Prasarita Paddotonasna back to the wall - The challenge is to walk closer and closer to the wall. You will get the sensitivity of the spinal muscles. Uttanasana back to the wall Closer and closer. Roll the buttocks over towards the wall. Dorsal drawing down the wall. Let the prop guide you to work harder. Prop is our Guru now - Where required it can be strict with you! Where required it will demand discipline from you! Where required it can bring about a state of peace and quiet you never knew existed! Step back to come out of the pose.

Stand up and feel the parallelity between the back and the front of the body. Feel it and understand it.

Janu Sirsasana 1st attempt - bolster along inside of thigh, so that it acts as a second leg to support the whole torso as you go forwards. 2nd bolster or blanket to support the head if required. Let the bolster inform your alignment so that both sides rest evenly. The bent leg side has to learn to rest on the bolster. Move forwards from the lower waist, exhale spread the diaphragm and take both sides down. This variation useful for people with scoliosis as you feel the touch to judge your alignment.

2nd attempt – bolster in across shin, but placed in position to support the bottom rib / bottom breast area. This is the area that has the tendency to hunch in forward bends. Move forwards and TOUCH that area downwards (not a passive pose now). Exhale and go!

3rd attempt - bolster on outside of thigh, so that body has to cross diagonally over the straight leg to get the head down. Use forceful exhalations to move forwards and to release the hardness on the bent leg side of the back. Bring the softness in the back muscles. Can you make the stubborn area malleable AFFABLE to Janu Sirsasana.

4th attempt – bolster across leg in the more usual position and find out what improvement is there in your Janu Sirsasana. The pliability the preparations has created, allow you to just BE in Janu Sirsasana. A softer Janu Sirsasana where you can stay.

Sirsasana knuckles and heels at the wall and eka pada sirsasana. Move the buttocks into the body and RUB the heels up the wall from the action of the hips. The ankles have to SUCK your hips upwards. Bring the right leg down half way, but right lower back and left lower back EQUAL distance from the wall, keep both sides close to the wall. Use the wall as a reference point. Now the wall has to teach you how to leave the wall – make the touch of your heels lighter – a feather light touch. From the hips, extend upwards so that the heels are still lighter, control this movement from the buttocks and see that the distance between bottom ribs and the wall does not increase – move your bottom side ribs from the front to the back, towards the wall.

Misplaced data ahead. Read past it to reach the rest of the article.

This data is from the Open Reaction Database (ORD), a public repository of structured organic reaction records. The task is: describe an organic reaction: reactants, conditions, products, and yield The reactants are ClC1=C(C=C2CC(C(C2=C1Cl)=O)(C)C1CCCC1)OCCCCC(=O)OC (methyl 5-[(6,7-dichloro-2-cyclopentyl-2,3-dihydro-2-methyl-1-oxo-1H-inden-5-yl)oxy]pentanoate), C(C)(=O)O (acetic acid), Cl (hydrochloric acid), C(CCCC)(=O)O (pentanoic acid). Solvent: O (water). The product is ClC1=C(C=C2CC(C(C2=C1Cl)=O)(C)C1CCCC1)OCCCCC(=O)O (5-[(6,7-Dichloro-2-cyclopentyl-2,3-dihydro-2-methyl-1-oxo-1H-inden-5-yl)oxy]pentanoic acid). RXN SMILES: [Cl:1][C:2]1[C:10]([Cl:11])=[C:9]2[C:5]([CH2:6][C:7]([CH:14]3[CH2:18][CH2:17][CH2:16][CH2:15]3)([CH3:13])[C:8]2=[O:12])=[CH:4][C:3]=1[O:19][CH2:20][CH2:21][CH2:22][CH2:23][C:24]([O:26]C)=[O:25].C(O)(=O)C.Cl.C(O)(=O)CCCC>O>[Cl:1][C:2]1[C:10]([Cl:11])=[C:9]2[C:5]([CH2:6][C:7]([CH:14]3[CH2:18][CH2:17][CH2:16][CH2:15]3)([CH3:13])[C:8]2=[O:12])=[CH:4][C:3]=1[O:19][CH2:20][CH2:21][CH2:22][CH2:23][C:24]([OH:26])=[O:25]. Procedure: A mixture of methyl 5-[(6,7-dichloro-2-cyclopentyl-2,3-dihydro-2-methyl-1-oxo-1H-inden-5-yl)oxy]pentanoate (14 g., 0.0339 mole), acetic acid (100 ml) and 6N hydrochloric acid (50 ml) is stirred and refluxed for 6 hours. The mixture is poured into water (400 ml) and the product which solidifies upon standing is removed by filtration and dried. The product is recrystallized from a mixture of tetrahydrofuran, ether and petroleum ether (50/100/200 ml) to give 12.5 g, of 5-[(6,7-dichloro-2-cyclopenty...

Chair Sarvangasana (Nirlambe sarvangasana or bent leg sarvangasana with the feet on the wall). What is touch of the chair telling you? How is the right side and left side of the waist contacting the chair? Does one upper arm move towards the leg of the chair and the other away? Is one arm puffing up, one arm shrinking? The chair is helping you to refine your sensitivity.

While we were in sarvangasana she told us a memory she had written down to share. She was working on kapotasana in the practice hall, a pose she had come to love and felt accomplished in. Guruji approached and made her stop – he pinned her knees down with his feet and put a rope around her waist, pulling the rope towards him as she went down into the pose. Suddenly her much-loved pose became very difficult – it lost its smoothness. He asked her to increase the lift and opening and instructed her to maintain this once he removed the rope. She felt like she was flying! Breathing was smooth and there was a tremendous sense of lightness and ease. It was a taste of prayatna shaithilya or effortless effort. To get an understanding of this, sensitivity has to be refined and Guruji told her

“Yoga is nothing but the science of refinement of the sensitivity”.

X Legs bend forwards to seat of chair, long stay each side. Don’t be too close, spine needs room to extend.

If we can refine our sensitivity through our practice of yoga it takes us towards freedom. Clarity of perception leads to an awareness in every aspect of our lives. With Guruji’s torchlight to guide us, I hope we can enliven Guruji’s statement that

Yoga is a way of life – it leads to a state where we live in freedom’.